A Toast spokesman confirmed to CNBC that, "in order to support our employees and former employees as they navigate the impact of Covid-19, we did complete a secondary offering recently." However, he declined to comment on who purchased the shares or the implied valuation.
Ups and downs of 2020
Coming into 2020, Toast was one of the hottest start-ups in tech, with a software and hardware suite that restaurants used to manage sales and take care of reporting, analytics and menu management. Revenue more than doubled last year, with tens of thousands of restaurants signing on as customers.
But the company also hired aggressively to get its product into market. When the coronavirus forced indoor dining to close down across most of the country, Toast had to quickly downsize to reel in costs.
CEO Chris Comparato wrote in a blog post in April that, in the previous month restaurant sales in most markets fell by 80%.
"This is a massive disruption that hit the industry virtually overnight," Comparato wrote. "Many restaurants that have temporarily closed may never reopen."
At the time, the company gave ex-employees 10 years to exercise their options, though many of the people laid off had only been employed at Toast for a few months, according to a LinkedIn search.
Since mid-year, the picture for Toast has changed dramatically. While Covid-19 has ravaged much of the services and tourist economy, including parts of the restaurant industry, the quick pivot from dine-in eating to takeout, delivery and outdoor dining has been a boon to a number of tech companies that assist with the transition.
DoorDash's revenue more than tripled in the third quarter, providing enough momentum to convince the delivery company to try and go public before the end of the year. Meanwhile, Uber's main ride-sharing business has been hammered this year, but its delivery business Uber Eats, which competes with DoorDash, saw revenue jump 190% in the latest quarter.
Toast's technology is focused less on delivery and more on takeout. Its software has enabled restaurants that used to get almost all of their business from in-house dining to convert to pickup and to sell gift cards. The National Restaurant Association said that nearly 70% of operators have added curbside takeout to help deal with limited operations, even as an estimated 15% of all eating and drinking places were closed, at least temporarily.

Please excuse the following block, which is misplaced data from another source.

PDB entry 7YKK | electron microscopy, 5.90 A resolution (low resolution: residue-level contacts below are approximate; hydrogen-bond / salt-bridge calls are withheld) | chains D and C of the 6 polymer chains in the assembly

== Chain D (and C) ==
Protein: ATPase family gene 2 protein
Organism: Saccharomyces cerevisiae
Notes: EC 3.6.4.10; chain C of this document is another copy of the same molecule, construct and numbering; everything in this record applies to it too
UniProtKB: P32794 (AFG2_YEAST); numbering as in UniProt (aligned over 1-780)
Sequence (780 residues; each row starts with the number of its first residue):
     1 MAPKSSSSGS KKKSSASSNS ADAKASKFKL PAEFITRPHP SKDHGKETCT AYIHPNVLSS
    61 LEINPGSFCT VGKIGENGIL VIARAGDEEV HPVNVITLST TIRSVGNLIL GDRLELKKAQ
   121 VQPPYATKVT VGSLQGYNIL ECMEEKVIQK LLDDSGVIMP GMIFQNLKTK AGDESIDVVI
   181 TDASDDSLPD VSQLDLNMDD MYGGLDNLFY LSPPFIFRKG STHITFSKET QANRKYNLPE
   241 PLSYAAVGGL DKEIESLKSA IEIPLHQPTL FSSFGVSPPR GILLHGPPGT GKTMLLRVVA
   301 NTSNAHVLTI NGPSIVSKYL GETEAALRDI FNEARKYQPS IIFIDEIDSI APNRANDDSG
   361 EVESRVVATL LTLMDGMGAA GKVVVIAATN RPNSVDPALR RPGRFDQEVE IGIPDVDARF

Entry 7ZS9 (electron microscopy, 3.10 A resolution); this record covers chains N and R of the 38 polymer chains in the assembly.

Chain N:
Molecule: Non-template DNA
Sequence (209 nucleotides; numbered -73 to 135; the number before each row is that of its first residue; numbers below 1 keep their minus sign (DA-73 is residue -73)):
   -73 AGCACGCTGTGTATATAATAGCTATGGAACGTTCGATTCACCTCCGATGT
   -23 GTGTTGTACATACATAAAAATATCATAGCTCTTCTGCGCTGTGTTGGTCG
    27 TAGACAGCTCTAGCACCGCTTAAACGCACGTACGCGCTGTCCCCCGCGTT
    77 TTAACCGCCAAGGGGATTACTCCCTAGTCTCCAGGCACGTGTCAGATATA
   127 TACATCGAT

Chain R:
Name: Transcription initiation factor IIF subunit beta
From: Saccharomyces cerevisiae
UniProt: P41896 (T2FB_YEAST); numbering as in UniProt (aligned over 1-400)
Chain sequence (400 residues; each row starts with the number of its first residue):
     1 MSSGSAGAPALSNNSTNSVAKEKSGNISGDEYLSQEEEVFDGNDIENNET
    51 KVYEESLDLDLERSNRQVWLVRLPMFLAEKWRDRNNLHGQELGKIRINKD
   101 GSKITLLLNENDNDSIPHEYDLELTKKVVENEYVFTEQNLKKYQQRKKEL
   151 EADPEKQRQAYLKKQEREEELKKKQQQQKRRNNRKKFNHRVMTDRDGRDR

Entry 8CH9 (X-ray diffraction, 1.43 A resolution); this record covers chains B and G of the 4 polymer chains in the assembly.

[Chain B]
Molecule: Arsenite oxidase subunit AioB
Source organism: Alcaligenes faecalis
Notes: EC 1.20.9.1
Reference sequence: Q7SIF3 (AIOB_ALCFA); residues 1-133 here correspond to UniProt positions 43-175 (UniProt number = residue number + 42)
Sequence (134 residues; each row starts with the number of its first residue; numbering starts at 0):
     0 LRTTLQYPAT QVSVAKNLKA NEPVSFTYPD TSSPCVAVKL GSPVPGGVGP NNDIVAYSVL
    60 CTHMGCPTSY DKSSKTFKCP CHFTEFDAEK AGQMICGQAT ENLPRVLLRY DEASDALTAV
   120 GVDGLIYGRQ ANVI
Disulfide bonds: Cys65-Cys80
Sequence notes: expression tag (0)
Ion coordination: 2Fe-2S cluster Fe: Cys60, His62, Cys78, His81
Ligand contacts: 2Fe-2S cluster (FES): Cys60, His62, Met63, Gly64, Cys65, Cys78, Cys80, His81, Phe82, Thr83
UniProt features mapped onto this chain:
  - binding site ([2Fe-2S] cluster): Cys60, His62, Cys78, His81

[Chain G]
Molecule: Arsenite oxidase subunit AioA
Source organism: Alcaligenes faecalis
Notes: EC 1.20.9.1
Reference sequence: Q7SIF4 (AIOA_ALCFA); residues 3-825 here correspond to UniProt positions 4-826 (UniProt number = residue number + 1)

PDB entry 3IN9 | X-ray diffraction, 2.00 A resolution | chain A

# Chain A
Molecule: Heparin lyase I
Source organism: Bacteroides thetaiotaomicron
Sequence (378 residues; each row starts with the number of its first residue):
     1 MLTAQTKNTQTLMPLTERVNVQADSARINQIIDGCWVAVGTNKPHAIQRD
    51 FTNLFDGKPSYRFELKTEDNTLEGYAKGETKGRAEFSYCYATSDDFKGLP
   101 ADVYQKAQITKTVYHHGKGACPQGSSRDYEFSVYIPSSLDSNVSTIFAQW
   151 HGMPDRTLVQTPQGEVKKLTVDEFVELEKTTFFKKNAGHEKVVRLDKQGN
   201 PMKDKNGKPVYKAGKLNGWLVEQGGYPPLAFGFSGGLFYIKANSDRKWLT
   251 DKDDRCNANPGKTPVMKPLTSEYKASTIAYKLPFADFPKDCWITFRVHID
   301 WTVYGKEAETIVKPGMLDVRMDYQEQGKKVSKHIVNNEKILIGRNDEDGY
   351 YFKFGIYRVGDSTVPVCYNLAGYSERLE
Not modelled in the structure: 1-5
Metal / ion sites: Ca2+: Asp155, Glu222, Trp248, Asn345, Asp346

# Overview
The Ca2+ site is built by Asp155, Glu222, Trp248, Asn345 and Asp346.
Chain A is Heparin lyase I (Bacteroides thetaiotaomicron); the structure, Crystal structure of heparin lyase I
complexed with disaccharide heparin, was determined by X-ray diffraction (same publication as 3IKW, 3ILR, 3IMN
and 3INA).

Toast prepared for the shifting trend in March, without knowing what the world would look like in the coming months. Comparato told clients in an email at the time that the company was providing "millions of dollars in the form of a one-month credit of software fees for all Toast customers," as well as free access to its software for online ordering, takeout, gift cards and marketing.
Toast's rebound has been so rapid that investors on the secondary market have recently put in bids well above the $8 billion valuation, said people familiar with the matter, and the company is viewed as a potential 2021 IPO candidate. It's also hired back some of the people it let go.
The secondary share sale closed last week, according to people who participated. Leading up to the purchase, current and former employees were sent emails from the company inviting them to join one of several Zoom sessions where they could learn about the mechanics of the offer as well as some of the tax implications involved, the people said.
— CNBC's Kate Rooney contributed to this report.
WATCH: Los Angeles County halts outdoor dining starting Wednesday before Thanksgiving
The U.K. government plans to double the amount of renewable power supported by the country’s main subsidy mechanism and create a new structure that will bolster a variety of technologies.
The next round of the contracts for difference system will clear the way for as much as 12 gigawatts of green power capacity across three different technologies, according to a statement the U.K.’s Department for Business, Energy and Industrial Strategy. That’s up from 5.8 gigawatts that won contracts last year, an advance that will help the government deliver on Prime Minister Boris Johnson’s plan to cut emissions.